In a preferred aspect, the present invention provides a method of selective plating a component, which method comprises contacting upper and lower faces of the component with upper and lower masks, respectively, so that the lower mask exposes a part of the component to be plated, positioning the component over a plating tank and selective plating the component, the plating pressure and the hardness of the material comprising the upper mask being such that the upper mask is deformed during plating so as at least partially to mask the edge(s) of the said exposed part.
The method of the present invention may be used in any suitable selective plating machine, such as the machine described above for selective plating components on a reel on the "Carousel" type selective plating machine of S. G. Owen Limited, which is in commercial use in the United Kingdom and the United States of America. The upper, deformable, mask may be clamped pneumatically, hydraulically or mechanically against the anode pressure. Apart from the edge masking of the present invention, plating is effected in the conventional manner, utilizing, for example, an appropriate one of the commercially available plating solutions. A suitable current density for gold plating connectors in the "Carousel" type selective plating machine is about 20 amp/dm2 (2000 amp/m2) of cathode interface.
The method of the present invention can be used to plate with any electrodepositable metal or alloy. However, it is envisaged that the method will be of particular utility in plating with relatively expensive metals such as gold, silver, ruthenium and palladium. Taking, as an example, the 206D connector as specified by British Telecom or the 946 range of connectors of the Western Electric Co. in the United States of America, and assuming a current market of 180 million units per annum, it is estimated that a cost saving in gold of about U.S. $ 33 million could be achieved in a year (gold at U.S. $ 414 per Troy oz) by using edge masking. It has been found that the method of the present invention can also give rise to a favourable thickness distribution in the plating medium, so that, in the above example, there is a potential further saving of about U.S. $ 3 million to U.S. $ 5 million.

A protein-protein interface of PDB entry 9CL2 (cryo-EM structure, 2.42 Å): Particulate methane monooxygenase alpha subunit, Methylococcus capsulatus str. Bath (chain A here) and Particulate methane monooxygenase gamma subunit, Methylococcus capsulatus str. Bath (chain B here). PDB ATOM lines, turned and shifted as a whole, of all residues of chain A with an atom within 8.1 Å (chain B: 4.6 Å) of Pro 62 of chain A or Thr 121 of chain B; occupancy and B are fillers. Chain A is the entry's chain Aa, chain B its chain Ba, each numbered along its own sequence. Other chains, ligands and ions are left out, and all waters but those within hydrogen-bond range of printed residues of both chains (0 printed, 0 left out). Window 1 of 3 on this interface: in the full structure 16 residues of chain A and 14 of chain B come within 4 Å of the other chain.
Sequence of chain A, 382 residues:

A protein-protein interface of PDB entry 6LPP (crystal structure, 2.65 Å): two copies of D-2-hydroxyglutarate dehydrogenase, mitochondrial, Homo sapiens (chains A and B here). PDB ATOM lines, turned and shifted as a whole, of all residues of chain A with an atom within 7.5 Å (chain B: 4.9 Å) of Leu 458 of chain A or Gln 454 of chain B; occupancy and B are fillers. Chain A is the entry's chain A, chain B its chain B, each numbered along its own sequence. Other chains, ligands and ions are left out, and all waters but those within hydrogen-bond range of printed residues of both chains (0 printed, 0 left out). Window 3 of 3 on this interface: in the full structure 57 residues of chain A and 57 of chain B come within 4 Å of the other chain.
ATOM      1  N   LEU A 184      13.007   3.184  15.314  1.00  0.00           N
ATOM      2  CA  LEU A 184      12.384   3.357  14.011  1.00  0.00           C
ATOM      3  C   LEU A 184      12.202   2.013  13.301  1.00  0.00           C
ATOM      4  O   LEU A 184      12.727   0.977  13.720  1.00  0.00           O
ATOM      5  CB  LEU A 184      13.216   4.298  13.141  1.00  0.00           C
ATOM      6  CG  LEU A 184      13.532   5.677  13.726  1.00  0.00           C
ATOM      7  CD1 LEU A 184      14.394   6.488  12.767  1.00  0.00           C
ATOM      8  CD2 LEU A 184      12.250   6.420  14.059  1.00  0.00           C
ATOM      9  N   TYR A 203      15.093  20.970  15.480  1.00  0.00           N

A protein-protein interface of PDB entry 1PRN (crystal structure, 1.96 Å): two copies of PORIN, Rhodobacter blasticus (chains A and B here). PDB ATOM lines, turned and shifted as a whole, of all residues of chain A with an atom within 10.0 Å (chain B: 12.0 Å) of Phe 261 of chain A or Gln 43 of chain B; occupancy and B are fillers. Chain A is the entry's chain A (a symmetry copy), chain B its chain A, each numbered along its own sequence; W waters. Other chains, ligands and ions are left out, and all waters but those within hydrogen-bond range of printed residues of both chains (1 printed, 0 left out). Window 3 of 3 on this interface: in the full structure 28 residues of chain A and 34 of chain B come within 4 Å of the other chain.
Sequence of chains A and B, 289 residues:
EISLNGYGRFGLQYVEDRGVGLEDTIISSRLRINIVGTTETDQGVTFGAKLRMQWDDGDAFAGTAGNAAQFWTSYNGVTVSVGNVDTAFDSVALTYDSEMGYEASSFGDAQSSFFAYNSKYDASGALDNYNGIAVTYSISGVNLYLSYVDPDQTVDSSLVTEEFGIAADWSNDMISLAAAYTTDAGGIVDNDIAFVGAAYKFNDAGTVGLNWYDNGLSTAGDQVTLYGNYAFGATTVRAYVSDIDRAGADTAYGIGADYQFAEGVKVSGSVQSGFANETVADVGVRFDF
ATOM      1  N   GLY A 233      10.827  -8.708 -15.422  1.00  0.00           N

Furthermore, it has hitherto been thought that failing to plate the edges of a component such as a connector, even when not strictly necessary to the function of the component, could have an adverse effect on component performance because of the formation of corrosion products on the edges. The inventor in respect of the present invention has now made the surprising discovery that this is not, in fact, the case, at least when plating open form connectors with gold, for some applications.